On the other hand, Bentonville’s cultural power-grabbing perhaps mutes the animosity between the east and west coasts. I’d like to think that a wealthy art collector on the upper east side would rather her/his stash go to the Getty or LACMA or the Norton Simon instead of a place indwelled with the spirit of TK.

that said, I don’t wholly buy the distinction you make between libraries and museums. they’re faces of the same coin. although there are many libraries and some museums that are exclusive, the study of art is enhanced by the study of books and vice versa, and public libraries can perhaps better than anyone make that notion clear. the NYPL has been really good at invoking both, and i don’t know that there are better places for works such as cole’s the course of empire.

The CB name is indeed crap, whatever its inspiration.

I’ve never seen that painting before. It’s very compelling.

It’s even more when bigger. The one man—a student?—recoiling in awe? disgust? fear? is a really nice touch: his emotional response is juxtaposed with Professor Gross’s calm face and bloody hand and Eakins’ (back, left, holding a pencil) own placid, almost disinterested face…

(That recoil is pretty significant for other reasons, too…)

ok, i admit it. i did have similar thoughts about bentonville, but i dare not express them, lest i be accused of some version of east coast elitism.

i agree about the correlation of the missions of libraries and museums. however, it’s hard for me to see how the ownership of a handful of good paintings by a library will serve to enhance the study of art or further the dissemination of information, the purpose of most libraries. better that the painting go to a real museum where it can be viewed/studied along with other examples of the same medium. (however [snobbish statement coming] is CB a real museum?)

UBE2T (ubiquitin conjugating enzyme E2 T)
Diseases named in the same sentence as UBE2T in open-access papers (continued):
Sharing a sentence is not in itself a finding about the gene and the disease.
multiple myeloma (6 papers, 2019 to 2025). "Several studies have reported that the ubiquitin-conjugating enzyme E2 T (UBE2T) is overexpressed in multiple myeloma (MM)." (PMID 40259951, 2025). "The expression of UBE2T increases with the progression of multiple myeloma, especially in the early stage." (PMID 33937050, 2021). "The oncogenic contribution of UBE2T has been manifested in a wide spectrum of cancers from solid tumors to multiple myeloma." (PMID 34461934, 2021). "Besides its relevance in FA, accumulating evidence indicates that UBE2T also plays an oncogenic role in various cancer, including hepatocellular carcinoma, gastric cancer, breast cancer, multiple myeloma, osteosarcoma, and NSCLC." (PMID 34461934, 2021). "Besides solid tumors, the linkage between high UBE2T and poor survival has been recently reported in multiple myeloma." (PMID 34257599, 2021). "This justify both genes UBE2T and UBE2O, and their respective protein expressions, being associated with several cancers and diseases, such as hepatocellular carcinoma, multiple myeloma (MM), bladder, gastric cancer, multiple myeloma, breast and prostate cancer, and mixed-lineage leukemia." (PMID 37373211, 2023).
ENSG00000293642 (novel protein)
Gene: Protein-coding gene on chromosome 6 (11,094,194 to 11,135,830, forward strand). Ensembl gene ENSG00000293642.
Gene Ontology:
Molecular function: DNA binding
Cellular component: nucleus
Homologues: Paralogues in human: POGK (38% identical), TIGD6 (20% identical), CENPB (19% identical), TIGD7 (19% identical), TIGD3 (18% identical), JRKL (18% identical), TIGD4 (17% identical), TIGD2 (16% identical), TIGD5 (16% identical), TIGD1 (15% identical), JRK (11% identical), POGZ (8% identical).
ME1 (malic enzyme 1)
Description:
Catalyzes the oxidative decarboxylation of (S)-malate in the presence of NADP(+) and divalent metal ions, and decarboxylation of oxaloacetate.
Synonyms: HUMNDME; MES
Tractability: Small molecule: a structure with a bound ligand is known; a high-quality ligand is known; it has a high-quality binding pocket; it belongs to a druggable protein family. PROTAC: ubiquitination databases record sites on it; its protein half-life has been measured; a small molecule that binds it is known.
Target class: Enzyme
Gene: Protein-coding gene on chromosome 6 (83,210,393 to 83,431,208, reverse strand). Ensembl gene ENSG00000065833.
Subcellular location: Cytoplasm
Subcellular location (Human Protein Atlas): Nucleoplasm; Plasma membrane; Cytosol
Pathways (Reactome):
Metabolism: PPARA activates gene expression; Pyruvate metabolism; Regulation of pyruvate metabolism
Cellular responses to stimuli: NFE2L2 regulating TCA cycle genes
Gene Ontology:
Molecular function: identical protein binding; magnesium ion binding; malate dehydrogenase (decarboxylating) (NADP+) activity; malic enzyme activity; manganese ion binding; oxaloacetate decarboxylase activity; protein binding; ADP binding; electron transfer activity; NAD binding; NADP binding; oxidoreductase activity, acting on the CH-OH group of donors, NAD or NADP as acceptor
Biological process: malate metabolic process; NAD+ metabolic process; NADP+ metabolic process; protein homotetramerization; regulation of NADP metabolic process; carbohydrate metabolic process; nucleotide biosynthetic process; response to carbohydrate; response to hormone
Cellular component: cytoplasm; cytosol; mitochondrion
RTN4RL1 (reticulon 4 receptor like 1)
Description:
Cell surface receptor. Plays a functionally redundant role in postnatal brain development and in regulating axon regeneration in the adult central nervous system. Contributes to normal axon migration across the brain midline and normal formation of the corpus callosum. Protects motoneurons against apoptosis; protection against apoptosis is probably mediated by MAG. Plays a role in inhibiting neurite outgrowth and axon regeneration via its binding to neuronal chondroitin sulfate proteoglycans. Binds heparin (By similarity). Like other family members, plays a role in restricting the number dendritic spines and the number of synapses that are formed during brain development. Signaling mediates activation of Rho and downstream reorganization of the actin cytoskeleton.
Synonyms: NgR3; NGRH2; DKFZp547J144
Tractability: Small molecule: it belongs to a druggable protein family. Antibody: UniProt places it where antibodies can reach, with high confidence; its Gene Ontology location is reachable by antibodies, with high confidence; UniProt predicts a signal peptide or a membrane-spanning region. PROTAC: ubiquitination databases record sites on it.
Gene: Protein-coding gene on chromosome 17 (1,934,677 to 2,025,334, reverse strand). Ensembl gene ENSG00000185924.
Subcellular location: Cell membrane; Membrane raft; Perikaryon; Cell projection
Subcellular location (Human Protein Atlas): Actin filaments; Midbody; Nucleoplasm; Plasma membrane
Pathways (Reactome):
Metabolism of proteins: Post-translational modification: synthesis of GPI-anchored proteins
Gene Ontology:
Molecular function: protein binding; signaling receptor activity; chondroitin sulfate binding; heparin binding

:) Fair enough. I lean toward applauding the mixed aesthetics of word and paint and believe that the inclusion of a good painting in a library—or a good book or two in an art museum—will lend value to both. But I can’t deny the value of seeing paintings with paintings rather than books, so I’ll quit arguing about it for now.

Anyway, I think it’s clear that CB will be a stunning collection, and so long as the public can visit that collection, a museum will exist. Now, what kind of museum it will be is another matter altogether. How will the art be presented? In what contexts will their stories be told? That we don’t know; I have strong suspicions that it will not be to my liking. Perhaps, though, we should plan a Hermits Rock road trip to CB, in 2009 when the museum opens, to find out?

i forgot to mention my adventure to see the Eakins painting while on a visit to philadelphia once. my memory is that it involved finding the right building in the TJU complex, then getting into the building and then getting a security guard to unlock the room where the painting is displayed. perhaps even in bentonville access to the painting will be a bit easier.